From Chile’s central zone to its extreme south, ski centres receive thousands of visitors each year between June and September (high season). Chile’s capital Santiago is located very close to some of Chile’s most famous ski resorts, just 40km (approximately 1.5 hours driving up a steep winding road) east from the city centre. Skiing and snowboarding day trips
make a popular winter excursion, or alternatively there are hotel resorts up in the mountains.
Well-known resorts include Valle Nevado
, La Parva, El Colorado and Farellones. It’s possible to buy a joint ticket for Valle Nevado and El Colorado, making the joined resort the biggest ski centre in Latin America. Ski resort Portillo, located further into the mountains at about 164km north-east of Santiago, reaches heights of 2,850m and is used as an Olympic training site by North American and some European ski teams.
Valle Nevado has a big snow park for those wanting to practice their skills, and there are also lots of off-piste runs for those wanting to explore a bit more. In most areas in the Andes in Chile’s central region, snowshoeing and cross-country skiing are also possible. Heliskiing is becoming increasingly popular in Chile and all-inclusive lodges dedicated to the sport are starting to open.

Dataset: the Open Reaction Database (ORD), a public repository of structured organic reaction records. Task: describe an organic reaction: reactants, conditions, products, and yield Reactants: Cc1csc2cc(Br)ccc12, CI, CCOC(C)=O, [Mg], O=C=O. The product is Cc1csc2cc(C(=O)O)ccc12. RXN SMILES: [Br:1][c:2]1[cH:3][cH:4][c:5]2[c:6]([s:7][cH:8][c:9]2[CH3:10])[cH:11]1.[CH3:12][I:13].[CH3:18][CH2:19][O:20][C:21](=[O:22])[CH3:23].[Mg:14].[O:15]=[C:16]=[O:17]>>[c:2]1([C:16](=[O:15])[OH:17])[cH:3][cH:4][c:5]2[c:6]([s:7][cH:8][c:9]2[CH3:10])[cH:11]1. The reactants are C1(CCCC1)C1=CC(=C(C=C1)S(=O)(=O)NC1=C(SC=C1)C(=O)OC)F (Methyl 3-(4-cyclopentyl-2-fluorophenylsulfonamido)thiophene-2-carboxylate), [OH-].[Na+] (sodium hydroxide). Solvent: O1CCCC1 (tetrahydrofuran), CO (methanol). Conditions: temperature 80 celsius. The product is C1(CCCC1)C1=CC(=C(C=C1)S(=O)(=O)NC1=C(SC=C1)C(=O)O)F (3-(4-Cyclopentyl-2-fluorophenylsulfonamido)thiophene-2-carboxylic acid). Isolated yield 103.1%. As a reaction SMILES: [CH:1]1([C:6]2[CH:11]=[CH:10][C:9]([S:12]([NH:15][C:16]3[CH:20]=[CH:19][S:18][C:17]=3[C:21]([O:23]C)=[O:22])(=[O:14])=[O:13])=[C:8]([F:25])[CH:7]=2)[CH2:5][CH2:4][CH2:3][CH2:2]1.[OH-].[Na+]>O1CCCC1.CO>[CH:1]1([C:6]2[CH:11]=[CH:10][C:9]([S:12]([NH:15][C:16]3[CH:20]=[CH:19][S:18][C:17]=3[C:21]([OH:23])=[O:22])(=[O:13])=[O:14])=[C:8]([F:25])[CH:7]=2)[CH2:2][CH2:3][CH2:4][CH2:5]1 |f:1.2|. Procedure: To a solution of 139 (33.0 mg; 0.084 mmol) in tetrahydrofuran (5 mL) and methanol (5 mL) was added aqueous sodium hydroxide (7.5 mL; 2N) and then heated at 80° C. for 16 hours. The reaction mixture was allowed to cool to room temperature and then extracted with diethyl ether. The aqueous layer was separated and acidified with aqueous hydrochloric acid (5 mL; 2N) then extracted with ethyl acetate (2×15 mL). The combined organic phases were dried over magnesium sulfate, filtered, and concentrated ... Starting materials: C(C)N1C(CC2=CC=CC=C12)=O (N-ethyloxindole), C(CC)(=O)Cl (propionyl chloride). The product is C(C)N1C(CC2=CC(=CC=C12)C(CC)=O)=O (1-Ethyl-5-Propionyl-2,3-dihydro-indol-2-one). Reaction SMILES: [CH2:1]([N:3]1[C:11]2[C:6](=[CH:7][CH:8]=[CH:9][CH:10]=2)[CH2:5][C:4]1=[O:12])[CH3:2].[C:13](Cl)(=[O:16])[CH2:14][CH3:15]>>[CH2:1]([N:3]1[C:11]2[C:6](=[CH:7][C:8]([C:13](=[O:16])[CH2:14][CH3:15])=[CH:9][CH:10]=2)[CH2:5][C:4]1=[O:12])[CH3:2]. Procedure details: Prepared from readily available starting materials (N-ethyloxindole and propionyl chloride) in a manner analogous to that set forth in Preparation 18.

Further south, Las Trancas in Chillán boasts 28 ski runs and 9 lifts, with nearby hot springs, and is very popular with tourists in winter. Heading further south to the Pucón area you have the chance to ski on Villarrica’s active volcano, and also on Llaima volcano in the same area. In Puyehue National Park further south it is possible to ski on Casablanca Volcano at the Antillanca Ski Center, on slopes lined with native forest.
In Punta Arenas, at the tip of Chilean Patagonia
, you can ski looking out over the Straight of Magellan and, on a clear day, you can even see Tierra del Fuego. For an even more extreme experience you can head further south to Antarctica to ski on ice platforms in Villa las Estrellas.